Page:Popular Science Monthly Volume 43.djvu/650

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character, and have the same origin, as the also temporary and irregular spots which appear in other fishes, as well as in several tritons and many Gekonides, without the interference of man. Some of the provoked changes of color do not entirely vanish after the irritation is over, and they belong to the same category as the spots which appear in many animals in youth, and disappear with growing age. Moreover, it is maintained that a series of slow gradations may be established between the irregular spots, the spots arranged in rays, and finally the stripes, such as we see them in higher mammals like the zebra or the tiger; and if these generalizations prove to be correct, we shall thus have an unbroken series, from the temporary spots provoked by light or electricity to the permanent markings of animals.[1]

And, finally, attempts are being made to explain some of the wonderful so-called adaptive colors of insects as a direct product of environment. Some time ago (in 1867) T. W. Wood published experiments upon the larvæ and pupæ of both the small and the large cabbage butterfly. He kept the larvæ during their metamorphoses in boxes lined with paper of different colors, and he found that the colors assumed by the pupae more or less corresponded to their surroundings. Later on E. B. Poulton made a wider series of analogous experiments, and he saw that the change of color is accomplished during the first hours when the larva spins its web; he came to the conclusion that it depends upon a certain physiological action which is transmitted to the nervous system, not only through the visual organs, but through the whole surface of the skin. These facts have now been fully confirmed again by W. Petersen,[2] but his explanation is of a more mechanical character. He maintains that the color of the pupa depends upon the pigment contained in both its cuticle and hypodermis. The pigment of the latter is green in the larva, and sometimes it remains green during the pupal stage; but it may be visible or not, according to the amount of dark pigment which is formed in the cuticle, and the amount of this dark pigment entirely depends upon the color of the light. Yellow and orange light prevents the formation of the dark pigment, and in such cases the cuticle, which remains transparent, shows the green pigment of the hypodermis. But the less bright parts of the spectrum have not the same power, and if we trace a curve representing the powers of the various parts of the spectrum for preventing the formation of a dark pigment, the curve has its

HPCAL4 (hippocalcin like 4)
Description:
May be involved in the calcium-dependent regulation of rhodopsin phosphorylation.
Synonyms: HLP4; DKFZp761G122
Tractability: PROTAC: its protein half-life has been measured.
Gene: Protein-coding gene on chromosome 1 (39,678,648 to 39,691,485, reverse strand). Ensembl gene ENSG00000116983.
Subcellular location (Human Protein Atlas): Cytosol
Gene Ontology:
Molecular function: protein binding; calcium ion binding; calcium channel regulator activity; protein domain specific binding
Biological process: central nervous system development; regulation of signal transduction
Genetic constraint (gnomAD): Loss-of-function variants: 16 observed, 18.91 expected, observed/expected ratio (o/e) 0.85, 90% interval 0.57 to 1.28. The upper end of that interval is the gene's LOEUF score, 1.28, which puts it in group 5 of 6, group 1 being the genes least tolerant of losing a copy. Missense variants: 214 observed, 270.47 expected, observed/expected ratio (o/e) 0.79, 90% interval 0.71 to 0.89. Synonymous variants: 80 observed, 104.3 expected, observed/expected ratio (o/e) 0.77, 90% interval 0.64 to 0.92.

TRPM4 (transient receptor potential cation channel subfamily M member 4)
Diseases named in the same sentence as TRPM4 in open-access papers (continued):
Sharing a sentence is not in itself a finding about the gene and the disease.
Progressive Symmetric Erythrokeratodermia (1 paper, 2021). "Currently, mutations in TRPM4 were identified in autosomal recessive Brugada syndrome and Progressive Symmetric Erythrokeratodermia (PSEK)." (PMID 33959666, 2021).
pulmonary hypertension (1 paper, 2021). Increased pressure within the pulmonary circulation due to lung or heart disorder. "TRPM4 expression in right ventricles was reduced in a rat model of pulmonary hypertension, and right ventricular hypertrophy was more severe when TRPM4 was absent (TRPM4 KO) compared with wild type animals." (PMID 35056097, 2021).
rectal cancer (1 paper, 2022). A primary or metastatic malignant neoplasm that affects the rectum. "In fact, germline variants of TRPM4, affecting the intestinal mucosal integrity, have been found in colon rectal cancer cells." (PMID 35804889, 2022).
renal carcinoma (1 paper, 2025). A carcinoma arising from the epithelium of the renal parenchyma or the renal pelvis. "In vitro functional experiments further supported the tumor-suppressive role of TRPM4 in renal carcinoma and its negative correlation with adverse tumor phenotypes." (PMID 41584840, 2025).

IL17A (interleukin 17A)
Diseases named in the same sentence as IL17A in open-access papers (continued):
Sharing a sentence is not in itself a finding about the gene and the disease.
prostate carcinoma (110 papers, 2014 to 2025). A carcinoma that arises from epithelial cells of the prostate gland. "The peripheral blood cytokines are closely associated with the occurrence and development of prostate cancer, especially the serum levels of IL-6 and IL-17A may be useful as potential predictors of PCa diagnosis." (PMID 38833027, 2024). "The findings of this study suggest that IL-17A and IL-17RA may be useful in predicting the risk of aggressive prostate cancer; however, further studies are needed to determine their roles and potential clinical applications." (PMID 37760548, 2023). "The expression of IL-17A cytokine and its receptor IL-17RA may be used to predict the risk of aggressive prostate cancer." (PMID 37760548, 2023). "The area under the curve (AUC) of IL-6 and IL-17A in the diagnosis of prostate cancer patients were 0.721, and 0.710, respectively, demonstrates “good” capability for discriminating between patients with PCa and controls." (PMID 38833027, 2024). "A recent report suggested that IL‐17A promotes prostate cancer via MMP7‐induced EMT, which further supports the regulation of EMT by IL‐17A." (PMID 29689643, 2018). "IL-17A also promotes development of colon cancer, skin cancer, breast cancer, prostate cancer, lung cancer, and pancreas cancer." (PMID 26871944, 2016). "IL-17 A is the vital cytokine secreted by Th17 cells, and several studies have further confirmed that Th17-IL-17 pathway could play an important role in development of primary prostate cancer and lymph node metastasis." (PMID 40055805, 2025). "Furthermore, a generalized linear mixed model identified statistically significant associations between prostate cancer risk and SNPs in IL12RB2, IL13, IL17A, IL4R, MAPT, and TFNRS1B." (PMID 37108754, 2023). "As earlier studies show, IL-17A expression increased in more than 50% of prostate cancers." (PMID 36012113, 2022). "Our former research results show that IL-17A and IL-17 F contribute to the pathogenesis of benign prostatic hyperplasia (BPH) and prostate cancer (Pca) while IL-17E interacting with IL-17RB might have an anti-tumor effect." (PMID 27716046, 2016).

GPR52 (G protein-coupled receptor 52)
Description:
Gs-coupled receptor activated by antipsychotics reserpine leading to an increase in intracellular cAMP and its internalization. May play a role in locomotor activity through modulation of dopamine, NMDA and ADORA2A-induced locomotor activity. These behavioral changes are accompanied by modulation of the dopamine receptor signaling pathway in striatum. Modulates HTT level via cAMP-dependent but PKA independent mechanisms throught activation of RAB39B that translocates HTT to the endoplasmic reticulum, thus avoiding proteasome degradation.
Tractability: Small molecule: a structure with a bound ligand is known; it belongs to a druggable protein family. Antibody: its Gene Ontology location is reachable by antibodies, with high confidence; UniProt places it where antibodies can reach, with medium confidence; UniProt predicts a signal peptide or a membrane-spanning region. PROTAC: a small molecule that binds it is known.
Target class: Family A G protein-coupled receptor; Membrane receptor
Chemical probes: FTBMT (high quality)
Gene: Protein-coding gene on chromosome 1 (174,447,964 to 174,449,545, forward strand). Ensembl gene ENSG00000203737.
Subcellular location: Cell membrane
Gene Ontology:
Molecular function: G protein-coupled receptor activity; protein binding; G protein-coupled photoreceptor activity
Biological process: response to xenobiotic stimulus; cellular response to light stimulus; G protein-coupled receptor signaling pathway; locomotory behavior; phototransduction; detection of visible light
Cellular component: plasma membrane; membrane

1. See the polemics engaged upon this subject in Biologisches Centralblatt, December 15, 1890, and July 15, 1891; as also the Zoologische Jahrbücher, 1891.
  2. Zur Frage der Chromophotographie bei Schmetterlingen, in Sitzungsberichte der Dorpater Naturforscher-Gesellschaft, 1890, vol. x, p. 232.